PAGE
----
• Not following your diabetes eating plan
  • Being inactive
  • Having an illness or infection
  • Using certain medications, such as steroids or immunosuppressants
  • Being injured or having surgery
  • Experiencing emotional stress, such as family problems or workplace issues

Illness or stress can trigger hyperglycemia. That's because hormones your body makes to fight illness or stress can also cause blood sugar to rise. You may need to take extra diabetes medication to keep blood glucose in your target range during illness or stress.


Long-term complications

Keeping blood sugar in a healthy range can help prevent many diabetes-related complications. Long-term complications of hyperglycemia that isn't treated include:

  • Cardiovascular disease
  • Nerve damage (neuropathy)
  • Kidney damage (diabetic nephropathy) or kidney failure
  • Damage to the blood vessels of the retina (diabetic retinopathy) that could lead to blindness
  • Feet problems caused by damaged nerves or poor blood flow that can lead to serious skin infections, ulcerations and, in some severe cases, amputation
  • Bone and joint problems
  • Teeth and gum infections

Emergency complications

If blood sugar rises very high or if high blood sugar levels are not treated, it can lead to two serious conditions.

  • Diabetic ketoacidosis. This condition develops when you don't have enough insulin in your body. When this happens, glucose can't enter your cells for energy. Your blood sugar level rises, and your body begins to break down fat for energy.

    When fat is broken down for energy in the body, it produces toxic acids called ketones. Ketones accumulate in the blood and eventually spill into the urine. If it isn't treated, diabetic ketoacidosis can lead to a diabetic coma that can be life-threatening.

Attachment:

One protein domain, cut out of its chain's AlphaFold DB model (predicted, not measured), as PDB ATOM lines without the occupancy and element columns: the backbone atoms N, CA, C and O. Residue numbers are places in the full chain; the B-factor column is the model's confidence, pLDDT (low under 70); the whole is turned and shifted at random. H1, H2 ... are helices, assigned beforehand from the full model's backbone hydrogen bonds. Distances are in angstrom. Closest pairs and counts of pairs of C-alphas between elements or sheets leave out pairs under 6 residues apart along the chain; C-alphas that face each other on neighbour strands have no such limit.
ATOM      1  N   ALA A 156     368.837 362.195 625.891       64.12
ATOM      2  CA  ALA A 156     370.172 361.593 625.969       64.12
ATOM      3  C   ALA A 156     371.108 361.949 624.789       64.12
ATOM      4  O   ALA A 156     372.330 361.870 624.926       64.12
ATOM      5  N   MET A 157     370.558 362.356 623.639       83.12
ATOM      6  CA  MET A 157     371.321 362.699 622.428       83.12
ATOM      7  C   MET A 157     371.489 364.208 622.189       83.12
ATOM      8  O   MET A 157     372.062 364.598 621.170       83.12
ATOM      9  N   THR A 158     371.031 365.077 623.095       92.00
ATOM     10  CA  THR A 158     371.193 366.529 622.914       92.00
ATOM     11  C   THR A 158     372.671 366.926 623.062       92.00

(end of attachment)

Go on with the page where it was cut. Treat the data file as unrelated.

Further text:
• Hyperosmolar hyperglycemic state. This condition occurs when the body makes insulin, but the insulin doesn't work properly. Blood glucose levels may become very high — greater than 600 mg/dL (33.3 mmol/L) without ketoacidosis. If you develop this condition, your body can't use either glucose or fat for energy.

    Glucose then goes into the urine, causing increased urination. If it isn't treated, diabetic hyperosmolar hyperglycemic state can lead to life-threatening dehydration and coma. It's very important to get medical care for it right away.


To help keep your blood sugar within a healthy range:

  • Follow your diabetes meal plan. If you take insulin or oral diabetes medication, be consistent about the amount and timing of your meals and snacks. The food you eat must be in balance with the insulin working in your body.
  • Monitor your blood sugar. Depending on your treatment plan, you may check and record your blood sugar level several times a week or several times a day. Careful monitoring is the only way to make sure that your blood sugar level stays within your target range. Note when your glucose readings are above or below your target range.
  • Carefully follow your health care provider's directions for how to take your medication.
  • Adjust your medication if you change your physical activity. The adjustment depends on blood sugar test results and on the type and length of the activity. If you have questions about this, talk to your health care provider.


Your health care provider sets your target blood sugar range. For many people who have diabetes, Mayo Clinic generally recommends the following target blood sugar levels before meals:

  • Between 80 and 120 milligrams per deciliter (mg/dL) (4.4 and 6.7 millimoles per liter (mmol/L)) for people age 59 and younger who have no medical conditions other than diabetes